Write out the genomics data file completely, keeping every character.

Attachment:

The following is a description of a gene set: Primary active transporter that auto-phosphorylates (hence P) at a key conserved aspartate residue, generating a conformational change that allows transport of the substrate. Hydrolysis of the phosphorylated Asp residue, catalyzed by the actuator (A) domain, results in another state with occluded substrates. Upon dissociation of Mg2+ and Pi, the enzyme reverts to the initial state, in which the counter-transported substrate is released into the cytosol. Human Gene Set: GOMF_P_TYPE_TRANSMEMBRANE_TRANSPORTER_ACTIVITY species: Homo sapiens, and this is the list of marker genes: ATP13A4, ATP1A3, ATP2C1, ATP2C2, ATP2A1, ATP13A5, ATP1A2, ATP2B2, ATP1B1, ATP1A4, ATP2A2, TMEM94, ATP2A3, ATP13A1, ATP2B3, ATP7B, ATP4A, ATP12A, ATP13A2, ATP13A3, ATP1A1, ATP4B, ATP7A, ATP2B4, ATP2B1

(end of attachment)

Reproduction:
The following is a description of a gene set: Primary active transporter that auto-phosphorylates (hence P) at a key conserved aspartate residue, generating a conformational change that allows transport of the substrate. Hydrolysis of the phosphorylated Asp residue, catalyzed by the actuator (A) domain, results in another state with occluded substrates. Upon dissociation of Mg2+ and Pi, the enzyme reverts to the initial state, in which the counter-transported substrate is released into the cytosol. Human Gene Set: GOMF_P_TYPE_TRANSMEMBRANE_TRANSPORTER_ACTIVITY species: Homo sapiens, and this is the list of marker genes: ATP13A4, ATP1A3, ATP2C1, ATP2C2, ATP2A1, ATP13A5, ATP1A2, ATP2B2, ATP1B1, ATP1A4, ATP2A2, TMEM94, ATP2A3, ATP13A1, ATP2B3, ATP7B, ATP4A, ATP12A, ATP13A2, ATP13A3, ATP1A1, ATP4B, ATP7A, ATP2B4, ATP2B1